Simply put, cyber resilience is a measure of how well an organization can operate its business during a data breach or cyber attack. Security teams have measures in place to detect and stop attacks, and they have recovery plans for the inevitable breach, but can they, along with IT, keep critical business processes such as order fulfillment, customer service, or accounting operating during a crisis?
Take NotPetya, for example, which Rob Juncker, senior vice-president of product development at software provider Code42, says shut down “supermarkets and ATMs all throughout the Ukraine.” Or WannaCry, which he says left hospitals unable to access patient information. Just as “the biggest organizations fail and...go bankrupt because they've failed to innovate,” Junker says a lack of security readiness has similar potential to bring a company down. When everyone understands the vital nature of security, devops is free to build buffers into the business that keep it resilient enough to survive.
Understand the business to better protect it
For starters, Don Aliberti, head of information security for financial services group Nomura Holdings America, says, “If you want to protect the enterprise, protect the firm, you have to understand your firm.” Take a good look at every company process that uses tech. Sure, code is being developed, but so are marketing campaigns. Maybe sales is in the middle of drafting an important proposal. Accounting is filing quarterly taxes while email and Slack send every message imaginable back and forth.
If it has value and is happening on your systems, it needs to be protected. Determining value, Alberti says, requires “understanding what are the main functions that keep the business going and what are the main risks to the business as far as availability, confidentiality, and integrity that potentially could hurt the business.”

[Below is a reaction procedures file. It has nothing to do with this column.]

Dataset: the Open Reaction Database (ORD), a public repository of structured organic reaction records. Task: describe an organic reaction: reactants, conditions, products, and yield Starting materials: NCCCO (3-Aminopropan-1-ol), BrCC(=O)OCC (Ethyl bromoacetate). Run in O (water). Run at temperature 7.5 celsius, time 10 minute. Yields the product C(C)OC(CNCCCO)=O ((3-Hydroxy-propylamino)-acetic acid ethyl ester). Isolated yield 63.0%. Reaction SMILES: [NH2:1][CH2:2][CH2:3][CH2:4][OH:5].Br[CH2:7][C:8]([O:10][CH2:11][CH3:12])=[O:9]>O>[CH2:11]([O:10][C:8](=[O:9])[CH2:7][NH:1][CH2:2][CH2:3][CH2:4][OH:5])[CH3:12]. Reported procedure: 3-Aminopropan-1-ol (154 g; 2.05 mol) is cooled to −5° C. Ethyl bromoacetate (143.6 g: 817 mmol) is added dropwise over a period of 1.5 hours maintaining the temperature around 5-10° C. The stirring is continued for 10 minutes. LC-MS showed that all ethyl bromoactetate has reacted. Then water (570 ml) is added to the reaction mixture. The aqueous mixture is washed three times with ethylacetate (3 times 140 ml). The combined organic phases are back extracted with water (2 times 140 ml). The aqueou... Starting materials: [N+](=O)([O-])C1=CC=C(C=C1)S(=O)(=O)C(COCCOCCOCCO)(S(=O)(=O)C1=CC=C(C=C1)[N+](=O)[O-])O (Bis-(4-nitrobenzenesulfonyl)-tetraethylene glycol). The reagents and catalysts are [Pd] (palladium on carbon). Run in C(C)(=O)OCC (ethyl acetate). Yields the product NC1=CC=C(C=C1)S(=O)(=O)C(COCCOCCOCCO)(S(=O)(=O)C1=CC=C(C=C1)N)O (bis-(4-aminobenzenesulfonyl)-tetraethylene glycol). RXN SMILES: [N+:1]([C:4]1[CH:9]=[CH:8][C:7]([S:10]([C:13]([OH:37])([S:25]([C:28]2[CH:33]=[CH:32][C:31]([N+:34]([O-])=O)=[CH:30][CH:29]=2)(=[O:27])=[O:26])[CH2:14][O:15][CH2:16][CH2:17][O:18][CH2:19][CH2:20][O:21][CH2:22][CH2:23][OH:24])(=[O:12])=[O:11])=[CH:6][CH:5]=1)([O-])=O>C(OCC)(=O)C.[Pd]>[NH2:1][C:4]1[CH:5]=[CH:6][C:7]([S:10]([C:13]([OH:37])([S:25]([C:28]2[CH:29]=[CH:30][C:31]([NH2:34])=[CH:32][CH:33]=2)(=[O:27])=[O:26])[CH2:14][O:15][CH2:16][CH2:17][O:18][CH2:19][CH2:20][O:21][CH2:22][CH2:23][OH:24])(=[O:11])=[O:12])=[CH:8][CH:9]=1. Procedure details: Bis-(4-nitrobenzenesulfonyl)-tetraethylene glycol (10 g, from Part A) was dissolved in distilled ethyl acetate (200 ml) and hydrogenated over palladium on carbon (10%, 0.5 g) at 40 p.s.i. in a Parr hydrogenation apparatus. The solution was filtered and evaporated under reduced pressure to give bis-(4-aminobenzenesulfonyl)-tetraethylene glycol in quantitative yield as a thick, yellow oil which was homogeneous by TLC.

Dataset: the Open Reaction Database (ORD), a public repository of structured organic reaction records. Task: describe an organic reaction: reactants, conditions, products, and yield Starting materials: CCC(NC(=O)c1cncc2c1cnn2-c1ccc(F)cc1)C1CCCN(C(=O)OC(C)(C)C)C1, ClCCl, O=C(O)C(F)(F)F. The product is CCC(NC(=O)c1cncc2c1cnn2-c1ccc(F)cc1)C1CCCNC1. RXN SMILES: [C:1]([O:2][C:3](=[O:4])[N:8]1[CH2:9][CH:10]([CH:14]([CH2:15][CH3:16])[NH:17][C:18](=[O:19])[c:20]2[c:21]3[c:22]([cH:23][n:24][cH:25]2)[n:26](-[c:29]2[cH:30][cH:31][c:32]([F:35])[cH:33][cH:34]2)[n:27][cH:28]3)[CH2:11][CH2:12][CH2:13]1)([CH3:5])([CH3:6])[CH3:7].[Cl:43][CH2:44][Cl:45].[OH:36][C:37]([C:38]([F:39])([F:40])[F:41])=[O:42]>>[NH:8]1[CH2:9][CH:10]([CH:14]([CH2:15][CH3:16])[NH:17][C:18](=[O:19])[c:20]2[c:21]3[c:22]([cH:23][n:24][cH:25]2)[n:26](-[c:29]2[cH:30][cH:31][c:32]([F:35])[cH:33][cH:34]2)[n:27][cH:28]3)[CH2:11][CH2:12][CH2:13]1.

Approach your backup systems with a business mindset
If a malware attack meant development could no longer access their work, what would happen? Could the business keep going? With backups, maybe. They’re not just there in case someone deletes something, after all. Ben Cabrera, CIO for Covanta, says backups are part of the environmental company’s plan for dealing with ransomware: “Disaster recovery and backups have become really important thing for us.”
If hackers attack, he explains, “We just shut down that environment and move to the next environment, which is a warm backup. From a disaster recovery perspective, we can be back up and running within a relatively short period of time.”
The trick to backups is to approach them with a business -- not just security -- mindset. In deciding whether to repair or ditch an infected system, Cabrera says, “You really have to make a decision in terms of what was compromised, what was damaged, and then -- at the same time -- what's the cost of information that's actually transpired since that point? If the breach was two months ago, for example, backing up to that point in time would be a loss of information and value to your business, right?”
Look beyond security for help building in resiliency